Christian apps and songs, as well as millions of posts critical of the party's history deleted
by Wang Zhicheng

Christian content on the internet violates government rules. Many Christian sites have been shut down. To celebrate the centenary of the Chinese Communist Party, the authorities are cracking down on 'historical nihilism', i.e. non-official views of the Party. Films and TV programmes about the party's history are being promoted, especially its “successes” since 2012, when Xi Jinping became general secretary.


Beijing (AsiaNews) – Beginning last month, Christian content on the Internet and social media has been deleted. China’s internet regulator also deleted at least two million posts or discussions about the history of the Communist Party, deemed “dangerous” for social stability.

During Holy Week and Easter, many Christians found it difficult to upload Christian videos and material. On 14 April, they received a notice that music with “sensitive” religious themes would be removed.

Music platforms like Kugou and Kuwo changed their rules. Douban, a social networking service that allows users to record information and create content, took down Christian articles.

According to the China Christian Daily, several Christian sites that contain “sensitive” Christian words have also been shut down. These include Gospel Times, Gospel TV, Gospel League, WeDevote Bible, and Old Gospel. Users received the notice that the site or account “violates” Internet rules and “has been removed”.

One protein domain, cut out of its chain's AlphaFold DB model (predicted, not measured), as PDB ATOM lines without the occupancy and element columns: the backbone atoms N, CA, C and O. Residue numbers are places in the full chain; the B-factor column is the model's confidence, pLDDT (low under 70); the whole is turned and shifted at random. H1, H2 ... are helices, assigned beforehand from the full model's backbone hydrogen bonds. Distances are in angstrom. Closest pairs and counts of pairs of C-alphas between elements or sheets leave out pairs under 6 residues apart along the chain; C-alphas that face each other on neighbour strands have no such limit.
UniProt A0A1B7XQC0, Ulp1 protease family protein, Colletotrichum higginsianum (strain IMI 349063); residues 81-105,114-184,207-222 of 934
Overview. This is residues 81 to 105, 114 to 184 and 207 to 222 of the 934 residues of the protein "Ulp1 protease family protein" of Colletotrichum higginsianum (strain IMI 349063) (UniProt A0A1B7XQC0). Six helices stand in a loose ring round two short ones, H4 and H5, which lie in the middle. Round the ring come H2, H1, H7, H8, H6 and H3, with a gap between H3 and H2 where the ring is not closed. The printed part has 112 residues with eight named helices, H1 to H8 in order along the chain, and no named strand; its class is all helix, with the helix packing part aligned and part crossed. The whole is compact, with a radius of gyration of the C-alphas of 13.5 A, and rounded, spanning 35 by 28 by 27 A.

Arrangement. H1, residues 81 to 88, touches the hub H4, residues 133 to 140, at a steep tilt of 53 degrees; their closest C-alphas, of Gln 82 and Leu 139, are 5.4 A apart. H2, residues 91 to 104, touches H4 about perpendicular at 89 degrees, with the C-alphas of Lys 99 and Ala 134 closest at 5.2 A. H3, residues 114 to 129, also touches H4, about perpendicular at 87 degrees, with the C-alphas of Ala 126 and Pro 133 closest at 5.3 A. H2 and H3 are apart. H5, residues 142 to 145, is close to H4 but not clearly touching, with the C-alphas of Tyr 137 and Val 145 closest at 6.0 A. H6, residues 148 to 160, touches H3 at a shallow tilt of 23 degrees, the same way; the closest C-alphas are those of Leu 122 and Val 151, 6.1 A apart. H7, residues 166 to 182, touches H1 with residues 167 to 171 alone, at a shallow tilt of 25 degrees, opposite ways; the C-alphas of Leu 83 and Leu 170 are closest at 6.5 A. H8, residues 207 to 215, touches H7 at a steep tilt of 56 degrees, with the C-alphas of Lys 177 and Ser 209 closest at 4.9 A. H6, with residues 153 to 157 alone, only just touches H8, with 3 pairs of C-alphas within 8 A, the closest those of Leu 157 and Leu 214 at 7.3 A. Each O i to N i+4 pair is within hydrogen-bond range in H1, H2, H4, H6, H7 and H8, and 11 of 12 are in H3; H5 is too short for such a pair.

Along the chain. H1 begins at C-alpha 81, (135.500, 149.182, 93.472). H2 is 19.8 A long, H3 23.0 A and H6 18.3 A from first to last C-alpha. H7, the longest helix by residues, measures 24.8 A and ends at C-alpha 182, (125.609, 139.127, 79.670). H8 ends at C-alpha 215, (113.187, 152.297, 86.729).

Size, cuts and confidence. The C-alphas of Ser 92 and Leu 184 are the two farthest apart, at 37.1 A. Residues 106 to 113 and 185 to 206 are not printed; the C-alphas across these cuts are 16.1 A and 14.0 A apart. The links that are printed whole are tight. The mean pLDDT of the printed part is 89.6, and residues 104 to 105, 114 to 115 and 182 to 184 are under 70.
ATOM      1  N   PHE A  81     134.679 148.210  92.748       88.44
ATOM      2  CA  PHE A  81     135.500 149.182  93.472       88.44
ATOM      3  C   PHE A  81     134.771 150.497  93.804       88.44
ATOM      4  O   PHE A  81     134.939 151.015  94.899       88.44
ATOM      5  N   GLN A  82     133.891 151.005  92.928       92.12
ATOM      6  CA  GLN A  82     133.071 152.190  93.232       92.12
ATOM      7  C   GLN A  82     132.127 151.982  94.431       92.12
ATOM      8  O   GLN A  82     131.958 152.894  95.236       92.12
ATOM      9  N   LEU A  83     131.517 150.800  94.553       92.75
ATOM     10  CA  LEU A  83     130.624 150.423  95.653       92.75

Censorship of Christian content goes hand in hand with censorship of “revisionists”. During a press conference on 8 May in Beijing, Wen Youhua, division director at the Cybersecurity Administration of China (CAC), said that more than two million 'dangerous' posts, containing discussions on the history of the Chinese Communist Party, were deleted because they “disseminated harmful information with historical nihilism”.

The latter is a term coined by the Chinese government that refers to discussions or research that challenge the official history of the Communist Party of China (CPC).

Last February, President Xi Jinping warned against “historical nihilism”, ordering all party members to study Party history, ahead of celebrations on 1 July to mark the CPC’s founding a hundred years ago.

To educate party members about its history, the CPC produced and released many original films and TV programmes covering its history since its foundation in 1921, but focusing – as Xi pointed out – especially on the “historic successes” achieved since 2012, the year when Xi became general secretary of the Party.

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